The Columbia University Mailman School of Public Health has many ongoing initiatives for undergraduate students interested in the field of public health. A variety of classes and programs are offered, with students enrolling from a range of majors and years. Courses cover the fundamentals of global health, the social history of American public health, and a new course providing a broad introduction to public health.
Undergraduate students can also spend the summer immersed in public health. The Columbia Summer Public Health Scholars Program, implemented in 2011 with a five-year, $3.7 million federal grant, is a partnership among the Mailman School of Public Health, Columbia’s College of Physicians and Surgeons, College of Dental Medicine, and School of Nursing. The goal of the program is to increase the knowledge and interest of minority undergraduates in public health and biomedical science as well as build a diverse public health workforce prepared to reduce health disparities. The program engages 50 students each year from four-year colleges, community colleges, and post-baccalaureate programs and provides them with meaningful and valuable experience in public health. The intensive 10-week course of study, co-led by Dr. Robert Fullilove, professor of sociomedical sciences and associate dean for community and minority affairs, includes working with public health professional mentors, weekly courses in epidemiology, public health and health disparities and cultural competence. Read more.
The Biostatistics and Epidemiology Summer Training Diversity Program (BEST) was established to expand and diversify the behavioral and biomedical sciences’ workforce by introducing undergraduates from underrepresented populations to biostatistics and cardiovascular and pulmonary disease research. Students representing racial and ethnic minority groups, disadvantaged backgrounds, and students with disabilities join the Mailman School to learn about the quantitative sciences in biomedical research. Students work in teams with faculty mentors for eight weeks of research, training, academic and career planning. Other components of the program include: course work in study design, statistical analysis, and statistical computing, a seminar series by Mailman School faculty and administrators, training in research conduct and ethics, and essential skills for graduate school success.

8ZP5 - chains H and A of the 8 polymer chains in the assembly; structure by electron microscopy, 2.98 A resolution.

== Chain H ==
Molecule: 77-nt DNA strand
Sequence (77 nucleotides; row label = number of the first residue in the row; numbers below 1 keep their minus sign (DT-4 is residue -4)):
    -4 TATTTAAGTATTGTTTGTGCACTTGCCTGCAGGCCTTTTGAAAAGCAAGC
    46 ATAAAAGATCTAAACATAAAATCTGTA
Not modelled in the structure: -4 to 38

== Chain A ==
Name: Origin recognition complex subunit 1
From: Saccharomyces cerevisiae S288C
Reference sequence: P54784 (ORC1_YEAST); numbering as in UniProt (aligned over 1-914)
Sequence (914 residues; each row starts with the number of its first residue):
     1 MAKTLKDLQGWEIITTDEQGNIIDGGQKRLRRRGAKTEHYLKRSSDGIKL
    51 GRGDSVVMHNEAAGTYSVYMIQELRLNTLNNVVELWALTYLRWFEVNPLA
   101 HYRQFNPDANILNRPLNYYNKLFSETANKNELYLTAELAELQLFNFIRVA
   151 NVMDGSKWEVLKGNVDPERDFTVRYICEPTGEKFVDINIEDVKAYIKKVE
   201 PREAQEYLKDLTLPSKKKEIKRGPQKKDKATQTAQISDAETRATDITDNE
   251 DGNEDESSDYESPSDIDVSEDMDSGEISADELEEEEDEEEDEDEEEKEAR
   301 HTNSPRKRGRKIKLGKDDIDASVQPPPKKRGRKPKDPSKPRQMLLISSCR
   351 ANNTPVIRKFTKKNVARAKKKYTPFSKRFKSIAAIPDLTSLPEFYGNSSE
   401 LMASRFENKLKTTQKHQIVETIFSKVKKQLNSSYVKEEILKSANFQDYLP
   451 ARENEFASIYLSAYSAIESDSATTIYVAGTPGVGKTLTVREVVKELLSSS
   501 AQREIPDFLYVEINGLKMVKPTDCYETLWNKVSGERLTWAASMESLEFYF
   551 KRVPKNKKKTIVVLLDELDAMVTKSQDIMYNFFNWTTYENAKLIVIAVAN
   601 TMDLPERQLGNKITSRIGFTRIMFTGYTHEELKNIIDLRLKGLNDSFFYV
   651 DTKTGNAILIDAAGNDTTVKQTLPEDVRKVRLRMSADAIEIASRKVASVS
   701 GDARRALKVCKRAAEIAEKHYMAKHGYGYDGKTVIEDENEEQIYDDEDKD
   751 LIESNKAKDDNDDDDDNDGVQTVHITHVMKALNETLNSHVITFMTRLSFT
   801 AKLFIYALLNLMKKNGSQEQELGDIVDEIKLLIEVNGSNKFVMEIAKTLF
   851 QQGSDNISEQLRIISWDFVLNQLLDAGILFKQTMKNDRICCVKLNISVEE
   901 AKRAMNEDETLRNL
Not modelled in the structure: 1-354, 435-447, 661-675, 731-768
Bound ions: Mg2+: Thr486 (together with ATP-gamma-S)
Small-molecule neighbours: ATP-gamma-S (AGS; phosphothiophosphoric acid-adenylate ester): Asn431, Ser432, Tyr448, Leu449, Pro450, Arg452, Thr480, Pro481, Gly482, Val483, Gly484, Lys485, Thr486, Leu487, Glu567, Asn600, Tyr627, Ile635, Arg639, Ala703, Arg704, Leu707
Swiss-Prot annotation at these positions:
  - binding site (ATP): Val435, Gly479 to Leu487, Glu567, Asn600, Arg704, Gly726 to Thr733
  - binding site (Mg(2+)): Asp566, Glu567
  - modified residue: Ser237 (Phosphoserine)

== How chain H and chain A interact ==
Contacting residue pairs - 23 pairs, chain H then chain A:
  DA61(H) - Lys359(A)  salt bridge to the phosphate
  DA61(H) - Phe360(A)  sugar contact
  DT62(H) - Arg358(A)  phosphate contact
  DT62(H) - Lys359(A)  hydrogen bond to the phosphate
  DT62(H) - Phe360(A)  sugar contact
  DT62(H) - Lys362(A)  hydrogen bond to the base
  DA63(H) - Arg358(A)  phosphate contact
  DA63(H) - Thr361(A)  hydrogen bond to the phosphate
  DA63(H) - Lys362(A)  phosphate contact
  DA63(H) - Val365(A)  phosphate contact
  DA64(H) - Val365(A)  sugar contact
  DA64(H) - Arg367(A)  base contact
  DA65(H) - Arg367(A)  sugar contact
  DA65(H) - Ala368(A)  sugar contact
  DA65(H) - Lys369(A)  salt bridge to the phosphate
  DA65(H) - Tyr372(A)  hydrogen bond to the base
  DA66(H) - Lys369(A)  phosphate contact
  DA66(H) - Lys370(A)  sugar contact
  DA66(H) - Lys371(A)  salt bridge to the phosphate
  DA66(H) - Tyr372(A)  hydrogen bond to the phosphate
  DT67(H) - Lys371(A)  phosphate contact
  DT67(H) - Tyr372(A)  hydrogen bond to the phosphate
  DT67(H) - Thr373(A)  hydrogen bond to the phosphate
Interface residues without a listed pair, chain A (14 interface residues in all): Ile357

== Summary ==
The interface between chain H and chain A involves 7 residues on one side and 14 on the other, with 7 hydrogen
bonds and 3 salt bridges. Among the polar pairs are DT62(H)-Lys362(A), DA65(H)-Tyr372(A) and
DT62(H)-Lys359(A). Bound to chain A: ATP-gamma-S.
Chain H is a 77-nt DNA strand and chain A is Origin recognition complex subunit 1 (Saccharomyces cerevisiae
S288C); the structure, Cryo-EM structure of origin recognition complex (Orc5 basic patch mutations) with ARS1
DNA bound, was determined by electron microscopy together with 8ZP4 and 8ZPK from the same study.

The Columbia Summer Institute for Training in Biostatistics (CSIBS) is a rigorous eight-week program that introduces undergraduate students to biostatistics and their applications in public health and biomedical research which runs in parallel to the BEST program. Participants receive academic credit through completion of coursework in Introductory Biostatistics and Statistical Computing using SAS. If you need money urgently, click here . In addition, participants undertake a research project with a faculty mentor, and work in teams with BEST students to learn interdisciplinary skills as well as academic skills..
The Journal of Global Health is Columbia University’s undergraduate-run public health publication, founded with the objective of providing a forum for undergraduate student dialogue on contemporary issues in global health. Columbia faculty advisors, Dr. Bhaven Sampat, associate professor of health policy and management, and Dr. Norman Kleiman, associate research scientist of environmental health sciences, play an integral role in overseeing the publication. Committed to featuring original student research in public health and spotlighting grassroots public health activism, the publication provides an exchange for student researchers and activists from across the globe to examine public health problems and answer provocative and controversial questions in science and medicine. Read the Spring 2014 issue.